On his way to a succession of IT leadership roles with some of India’s largest manufacturers of pharmaceuticals and electrical goods, Irshad Saifi has sought inspiration in his family’s humble beginnings.
Now chief information and digital officer with law firm Shardul Amarchand Mangaldas & Co., Saifi talks to CIO India about his IT career, which he began by making house calls to repair computers.
Since then, he has learned the value of good and bad experiences, of working closely with business leaders, and of seizing the day.
Here are edited highlights of CIO India’s interview with him.
CIO India: Explain your career path. What has been your greatest career achievement?
Saifi: I was born in a village to a poor family and completed schooling at a government school in Delhi. It’s been an interesting journey so far and appears as if I started my career yesterday. I believe in reinventing myself after achieving the set goal.
My professional journey started as a desktop engineer, which required visiting individual residences and offices to repair computers via public transport. I am privileged to be associated with all the great companies that I worked for, including the current one and global Fortune 10/100 businesses in leadership positions in India and abroad.
CIO India: What’s the toughest decision you’ve had to take in your IT career, and how did you make it?
Saifi: During my early years in the career, I took a job to teach students about Microsoft and Cisco certifications. That job was close to my place, I was comfortable, I became reputed faculty quickly, and I used to earn decent money.
After a point, this job wasn’t giving me real-world challenges. I took a decision to switch my job and take a 50% pay cut, and that offered me entry into the corporate world and put all my classroom theory into practice.
I was confused in taking this decision: I discussed it with one of my close friends, who guided me, and eventually even with my father. He guided me to consider a job that gives a better horizon in the long term than short-term earnings. It helped me to take this decision.
CIO India: What’s the best career advice you ever received?
Saifi: Seeing my father living an inspirational life impacted me the most. Not formally educated, he came from a small village to Delhi, started a labor job, and showed courage by setting up a small business and working extremely hard. He always motivated me and taught me the principles of hard work, excellence, passion, sincerity, strong ethics, respect, and continuous learning that I have been following in my career.
CIO India: What are the prospects for career mobility for a CIO? What roles would you aspire to?
Saifi: CIOs in the current digital age have an extremely responsible position. As CIO, they are expected to know the technical world and have leadership qualities — but they are also expected to understand the business well, identify technologies that can help to increase the bottom line, and transform the business. CIOs are in a unique position that cuts across all the functions, and have an understanding of all processes and visibility of organizational challenges. Such things were once known to the COO and CEO alone. Of late, we see CIOs transitioning to COO, CEO, and CDO roles. I always like the role as it gives unique challenges every day.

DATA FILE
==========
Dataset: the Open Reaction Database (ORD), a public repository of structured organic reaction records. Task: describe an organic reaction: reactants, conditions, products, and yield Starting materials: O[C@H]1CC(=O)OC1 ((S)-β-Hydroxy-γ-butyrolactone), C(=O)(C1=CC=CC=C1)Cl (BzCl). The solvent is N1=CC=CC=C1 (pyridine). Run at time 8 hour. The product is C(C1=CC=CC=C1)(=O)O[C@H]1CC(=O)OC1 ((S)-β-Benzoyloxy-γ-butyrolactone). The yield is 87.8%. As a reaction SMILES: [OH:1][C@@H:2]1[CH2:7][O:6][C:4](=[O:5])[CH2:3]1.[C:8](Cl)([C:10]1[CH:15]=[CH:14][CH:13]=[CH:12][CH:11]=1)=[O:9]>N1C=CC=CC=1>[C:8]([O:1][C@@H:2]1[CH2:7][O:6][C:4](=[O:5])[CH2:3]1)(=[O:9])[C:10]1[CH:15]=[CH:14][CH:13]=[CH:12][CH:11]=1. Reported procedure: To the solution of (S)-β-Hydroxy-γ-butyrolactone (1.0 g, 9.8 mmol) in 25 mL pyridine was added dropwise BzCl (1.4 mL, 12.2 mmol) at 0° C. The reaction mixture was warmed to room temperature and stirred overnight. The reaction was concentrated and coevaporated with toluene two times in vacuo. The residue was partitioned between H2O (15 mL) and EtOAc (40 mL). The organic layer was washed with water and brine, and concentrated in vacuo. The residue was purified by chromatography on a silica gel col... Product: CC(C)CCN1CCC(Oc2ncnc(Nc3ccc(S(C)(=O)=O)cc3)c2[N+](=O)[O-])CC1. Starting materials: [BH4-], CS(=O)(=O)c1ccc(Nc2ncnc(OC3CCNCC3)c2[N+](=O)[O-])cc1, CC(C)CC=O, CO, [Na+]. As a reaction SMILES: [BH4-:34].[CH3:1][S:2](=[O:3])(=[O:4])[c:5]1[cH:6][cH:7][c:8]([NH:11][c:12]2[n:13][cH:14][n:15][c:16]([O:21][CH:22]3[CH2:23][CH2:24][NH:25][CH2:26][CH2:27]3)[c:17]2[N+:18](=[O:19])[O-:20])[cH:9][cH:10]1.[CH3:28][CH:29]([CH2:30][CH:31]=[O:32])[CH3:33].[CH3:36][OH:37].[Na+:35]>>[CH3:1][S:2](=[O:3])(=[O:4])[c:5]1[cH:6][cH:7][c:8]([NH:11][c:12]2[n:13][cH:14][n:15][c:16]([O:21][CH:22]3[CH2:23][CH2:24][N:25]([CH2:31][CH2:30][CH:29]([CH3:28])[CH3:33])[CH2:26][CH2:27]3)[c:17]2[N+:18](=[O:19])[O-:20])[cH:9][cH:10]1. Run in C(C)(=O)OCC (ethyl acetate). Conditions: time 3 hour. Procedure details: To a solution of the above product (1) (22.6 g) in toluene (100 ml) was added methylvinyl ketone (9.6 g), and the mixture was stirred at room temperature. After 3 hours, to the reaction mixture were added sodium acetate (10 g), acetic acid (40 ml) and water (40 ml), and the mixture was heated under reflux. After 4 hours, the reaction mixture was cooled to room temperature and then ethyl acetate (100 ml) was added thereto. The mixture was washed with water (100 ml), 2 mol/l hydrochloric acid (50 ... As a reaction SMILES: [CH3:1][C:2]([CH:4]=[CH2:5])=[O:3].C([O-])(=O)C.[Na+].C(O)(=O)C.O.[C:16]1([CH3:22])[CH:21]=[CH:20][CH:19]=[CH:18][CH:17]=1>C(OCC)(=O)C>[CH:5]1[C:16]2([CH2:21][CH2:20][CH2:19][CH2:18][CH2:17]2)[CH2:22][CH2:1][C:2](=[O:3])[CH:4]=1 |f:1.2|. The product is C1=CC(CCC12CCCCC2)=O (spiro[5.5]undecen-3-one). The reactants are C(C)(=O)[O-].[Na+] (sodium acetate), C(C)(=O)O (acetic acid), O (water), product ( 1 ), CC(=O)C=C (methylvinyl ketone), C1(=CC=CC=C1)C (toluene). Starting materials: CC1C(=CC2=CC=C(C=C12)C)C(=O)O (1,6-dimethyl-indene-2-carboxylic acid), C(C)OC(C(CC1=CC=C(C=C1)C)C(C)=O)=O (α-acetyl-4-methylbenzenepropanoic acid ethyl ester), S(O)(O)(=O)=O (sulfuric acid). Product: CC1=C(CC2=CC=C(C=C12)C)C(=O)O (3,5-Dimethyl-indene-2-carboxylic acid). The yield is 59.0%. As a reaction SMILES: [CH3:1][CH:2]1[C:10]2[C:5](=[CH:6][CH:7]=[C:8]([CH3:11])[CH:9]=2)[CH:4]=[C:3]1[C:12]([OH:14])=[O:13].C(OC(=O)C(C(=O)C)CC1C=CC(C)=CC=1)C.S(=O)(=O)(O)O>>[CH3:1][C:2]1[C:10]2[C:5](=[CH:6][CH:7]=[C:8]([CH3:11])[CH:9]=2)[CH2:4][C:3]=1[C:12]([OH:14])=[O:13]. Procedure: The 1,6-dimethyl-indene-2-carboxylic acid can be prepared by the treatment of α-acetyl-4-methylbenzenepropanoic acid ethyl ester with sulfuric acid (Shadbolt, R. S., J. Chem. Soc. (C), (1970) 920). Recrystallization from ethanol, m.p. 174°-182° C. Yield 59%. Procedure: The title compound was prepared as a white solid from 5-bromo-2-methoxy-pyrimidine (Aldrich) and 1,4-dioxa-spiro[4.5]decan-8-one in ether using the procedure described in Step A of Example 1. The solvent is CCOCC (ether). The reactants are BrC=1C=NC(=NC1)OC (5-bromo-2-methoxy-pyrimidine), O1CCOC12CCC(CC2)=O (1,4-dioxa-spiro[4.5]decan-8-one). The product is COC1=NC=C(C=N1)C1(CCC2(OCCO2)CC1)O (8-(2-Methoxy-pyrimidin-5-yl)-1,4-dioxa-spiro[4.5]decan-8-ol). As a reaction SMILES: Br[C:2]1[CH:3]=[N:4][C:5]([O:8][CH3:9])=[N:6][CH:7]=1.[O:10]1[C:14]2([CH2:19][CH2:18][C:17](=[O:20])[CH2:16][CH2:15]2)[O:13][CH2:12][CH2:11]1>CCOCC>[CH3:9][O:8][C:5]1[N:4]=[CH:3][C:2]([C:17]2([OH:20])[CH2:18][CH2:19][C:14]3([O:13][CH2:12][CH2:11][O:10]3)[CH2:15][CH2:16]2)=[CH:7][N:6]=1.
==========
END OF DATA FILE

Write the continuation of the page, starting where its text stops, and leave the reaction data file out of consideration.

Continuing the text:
CIO India: How do you groom the next level of leadership for the CIO role?
Saifi: I encourage my colleagues to make decisions and build their leadership qualities. Good experiences and bad experiences are both equally important because, in my view, good experiences give us happiness and bad experiences are the ones that teach us.
CIO India: How do you walk the tightrope of IT-business alignment, a much-abused term in business technology?
Saifi: I believe technology groups in any company cannot be successful in standalone. There has to be a tight working relationship with the business. At the end of the day, the existence of a technology group in any company is to enable, support, and transform the organization. And without having a close association with the business, this cannot be achieved.
Businesses are always excited if they see frequent value coming from the technology team rather than waiting for years for it to deliver something huge. I am a strong believer in minimum viable products, and use that in practice.
CIO India: What myths about technology, IT/IS management, digital transformation, and the CIO role would you like to debunk?
Saifi: I would like to comment on a common myth of digital transformation. Most people feel that digitising and automating processes is digital transformation whereas “digitisation” and “digital transformation” are two different things.
Digital transformation is a business transformation, when a company decides to move completely to a digital-based business instead of physical or a mix of both, whereas digitisation is about improving productivity by using technology.
CIO India: In the past few years, has it become easier or tougher for the CIO to get a ‘seat at the table’? How do you equip yourself for it?
Saifi: Due to the digital era and now the COVID-19 pandemic, CIOs have easily secured a seat at the table. The choice is up to the CIO to decide which side they want to sit on: The side that listens and implements business ideas, or the side that gives the ideas to transform the business.
CIO India: How do you build motivation and the right culture in the IT department?
Saifi: The real source of motivation is life itself. Life is uncertain; we should make the best use of this life, help mankind, do our best every day. One should always keep oneself in the learning mode and feel a sense of pride every day by learning something new. No one has seen tomorrow; we should consider today as the last opportunity to deliver and do the best.